“Obnoxious Widowhood Rites in Nigeria: Looking through Gender Lens”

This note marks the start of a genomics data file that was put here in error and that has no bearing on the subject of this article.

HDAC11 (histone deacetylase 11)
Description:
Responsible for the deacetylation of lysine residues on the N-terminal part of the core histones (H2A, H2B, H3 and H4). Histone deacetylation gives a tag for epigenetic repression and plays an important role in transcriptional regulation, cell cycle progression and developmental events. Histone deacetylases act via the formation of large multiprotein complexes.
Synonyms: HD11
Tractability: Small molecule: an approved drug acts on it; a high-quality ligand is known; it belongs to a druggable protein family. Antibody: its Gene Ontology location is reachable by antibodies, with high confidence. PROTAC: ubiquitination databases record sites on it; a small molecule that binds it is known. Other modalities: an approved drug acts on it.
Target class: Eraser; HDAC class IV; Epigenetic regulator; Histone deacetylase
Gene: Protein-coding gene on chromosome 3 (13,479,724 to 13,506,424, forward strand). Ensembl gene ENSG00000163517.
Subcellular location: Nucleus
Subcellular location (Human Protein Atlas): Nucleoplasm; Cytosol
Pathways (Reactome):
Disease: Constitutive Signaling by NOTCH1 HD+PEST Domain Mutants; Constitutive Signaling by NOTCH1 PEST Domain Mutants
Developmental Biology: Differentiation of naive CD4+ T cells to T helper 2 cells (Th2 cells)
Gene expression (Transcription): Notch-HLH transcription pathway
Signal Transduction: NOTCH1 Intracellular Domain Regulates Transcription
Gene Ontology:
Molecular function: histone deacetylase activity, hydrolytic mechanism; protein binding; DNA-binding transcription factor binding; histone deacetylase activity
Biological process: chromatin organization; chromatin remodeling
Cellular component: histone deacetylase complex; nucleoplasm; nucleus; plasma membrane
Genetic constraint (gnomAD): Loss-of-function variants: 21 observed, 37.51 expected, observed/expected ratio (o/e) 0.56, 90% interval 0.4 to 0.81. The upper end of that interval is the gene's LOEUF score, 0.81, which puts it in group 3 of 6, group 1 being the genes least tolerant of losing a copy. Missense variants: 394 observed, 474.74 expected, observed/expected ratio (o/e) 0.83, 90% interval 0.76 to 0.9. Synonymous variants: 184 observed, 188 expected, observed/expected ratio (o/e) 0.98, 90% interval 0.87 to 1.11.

This article discusses issues of widowhood rites and practices in Nigeria, which are prevalent in some areas such as Igboland, Akwa Ibom, Edo and Delta states and even parts of Ondo state. More often than not, a widow is accused of being responsible for the death of her husband, especially when the man dies at a young age. Therefore, widows are coerced into going through degrading and dehumanising rituals all in an effort to prove her innocence. Manifestations of these rituals are discussed as follows: shaving of head (can be forcible if woman refuses to perform this voluntarily), forcing a widow to drink the water used to wash her husband’s corpse, ‘Aja Ani’ (widow has to sleep with the high priest to cleanse her of her dead husband’s spirit), confining to house (and often only one room in the house, forced remarriage to hasband’s relative. The article argues strongly that these ritualistic practices are fundamental violations of women’s human rights, and the Nigerian law (and individuals within society) must be changed to reflect this.